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Smithsonian Magazine March 1999
    
CAROLINA DOGS,

DISCOVERED IN THE

SOUTHEAST WOODS,

MAY PROVIDE CLUES

TO THE PRIMITIVE

DOGS THAT ARRIVED

WITH THE FIRST

HUMANS IN AMERICA

   It's not often that a registered breed of dog starts with a castoff that even the pound didn't want and a stray plucked out of the woods.  But it is even less likely that such animals would provide one of those rare "Eureka!" moments in science, drawing back the curtain on both evolution and human culture, and providing clues to the mysterious origins of the long, fruitful partnership that exists between humans and canines.
   And yet, that's exactly what happened with the shy enigma of a creature known as the Carolina dog, which just may be a remnant of the first animals to accompany numans across the Bering land bridge to North America thousands of years ago.  Then again, it may be nothing more than a modern mutt; no one is exactly sure, and the genetic evidence, while suggestive, is thus far inconclusive.   Regardless, the Carolina dog, and several other demonstrably primitive canids, some nearing extinction, are part of a controversial reexamination of how modern dogs arose, and even more fundamental questions about the process of domestication itself.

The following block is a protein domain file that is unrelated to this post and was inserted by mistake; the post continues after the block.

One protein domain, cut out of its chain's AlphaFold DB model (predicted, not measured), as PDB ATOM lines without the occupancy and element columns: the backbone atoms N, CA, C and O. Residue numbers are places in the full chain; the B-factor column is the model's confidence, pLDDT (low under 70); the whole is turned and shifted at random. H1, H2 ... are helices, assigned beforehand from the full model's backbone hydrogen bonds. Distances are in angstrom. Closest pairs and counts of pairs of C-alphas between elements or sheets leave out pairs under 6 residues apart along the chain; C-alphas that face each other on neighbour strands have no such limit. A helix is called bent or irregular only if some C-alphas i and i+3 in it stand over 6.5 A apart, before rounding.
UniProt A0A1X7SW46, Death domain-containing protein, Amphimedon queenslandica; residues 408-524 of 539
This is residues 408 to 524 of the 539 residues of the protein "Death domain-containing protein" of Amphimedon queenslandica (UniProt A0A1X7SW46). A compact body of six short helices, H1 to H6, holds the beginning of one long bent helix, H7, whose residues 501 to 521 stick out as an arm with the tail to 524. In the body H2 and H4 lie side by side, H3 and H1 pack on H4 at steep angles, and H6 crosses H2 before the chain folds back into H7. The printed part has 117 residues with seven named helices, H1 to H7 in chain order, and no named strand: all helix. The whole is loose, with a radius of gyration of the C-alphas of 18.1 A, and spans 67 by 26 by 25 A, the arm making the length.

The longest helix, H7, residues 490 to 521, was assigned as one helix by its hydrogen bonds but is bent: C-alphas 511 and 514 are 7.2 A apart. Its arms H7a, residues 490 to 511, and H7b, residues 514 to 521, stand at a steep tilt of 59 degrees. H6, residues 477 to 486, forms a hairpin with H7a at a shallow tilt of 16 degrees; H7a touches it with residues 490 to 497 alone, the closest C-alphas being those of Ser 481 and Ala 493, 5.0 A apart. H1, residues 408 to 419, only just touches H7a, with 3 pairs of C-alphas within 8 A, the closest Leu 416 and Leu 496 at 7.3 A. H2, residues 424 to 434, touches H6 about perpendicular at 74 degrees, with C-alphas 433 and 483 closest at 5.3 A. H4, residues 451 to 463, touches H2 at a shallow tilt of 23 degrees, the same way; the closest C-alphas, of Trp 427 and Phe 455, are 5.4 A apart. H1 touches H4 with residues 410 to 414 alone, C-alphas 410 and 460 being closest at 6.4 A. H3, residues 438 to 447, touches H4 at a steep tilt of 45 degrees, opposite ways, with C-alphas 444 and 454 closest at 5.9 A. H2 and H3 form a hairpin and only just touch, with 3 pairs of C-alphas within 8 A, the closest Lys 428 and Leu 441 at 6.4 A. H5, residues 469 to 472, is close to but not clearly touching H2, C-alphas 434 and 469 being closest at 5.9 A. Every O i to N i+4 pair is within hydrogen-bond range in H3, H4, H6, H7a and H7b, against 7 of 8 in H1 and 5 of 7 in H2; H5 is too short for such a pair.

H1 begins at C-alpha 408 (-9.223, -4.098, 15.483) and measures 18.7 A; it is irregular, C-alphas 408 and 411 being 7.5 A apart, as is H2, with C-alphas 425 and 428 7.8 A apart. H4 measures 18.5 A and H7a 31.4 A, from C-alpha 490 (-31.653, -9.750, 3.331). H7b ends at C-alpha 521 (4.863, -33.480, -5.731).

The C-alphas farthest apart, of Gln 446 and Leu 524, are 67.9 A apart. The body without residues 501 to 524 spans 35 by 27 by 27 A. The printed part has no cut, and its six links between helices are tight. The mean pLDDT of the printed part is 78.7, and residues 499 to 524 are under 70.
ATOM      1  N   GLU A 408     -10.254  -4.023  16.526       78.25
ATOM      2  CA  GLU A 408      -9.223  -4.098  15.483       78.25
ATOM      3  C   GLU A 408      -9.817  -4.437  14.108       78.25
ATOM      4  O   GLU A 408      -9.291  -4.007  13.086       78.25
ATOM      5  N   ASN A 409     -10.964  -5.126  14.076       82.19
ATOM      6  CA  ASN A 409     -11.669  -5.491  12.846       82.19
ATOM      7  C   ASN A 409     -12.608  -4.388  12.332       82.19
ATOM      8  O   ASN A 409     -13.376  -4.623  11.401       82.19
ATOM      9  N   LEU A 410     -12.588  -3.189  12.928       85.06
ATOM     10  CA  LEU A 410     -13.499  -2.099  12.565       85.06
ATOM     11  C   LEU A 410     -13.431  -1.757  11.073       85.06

If you passed a Carolina dog on a back road in humid South Carolina Low Country, where stands of tall longleaf pine alternate with crop fields and cypress swamps, chances are you wouldn't spare it a glance-- it would seem to be just a scrawny, medium-sized mongrel with a reddish-yellow coat, upright ears and a whiplash tail curling up over its back, what rural Southerners have long called a "yaller" dog.  And for years, that's all I. Lehr Brisbin, Jr., thought they were, too
   Brisbin-- "Bris" to his colleagues at the Savannah River Ecology Lab (SREL) in Aiken, South Carolina-- saw these skittish feral dogs from time to time.  

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The Carolina Dog Association

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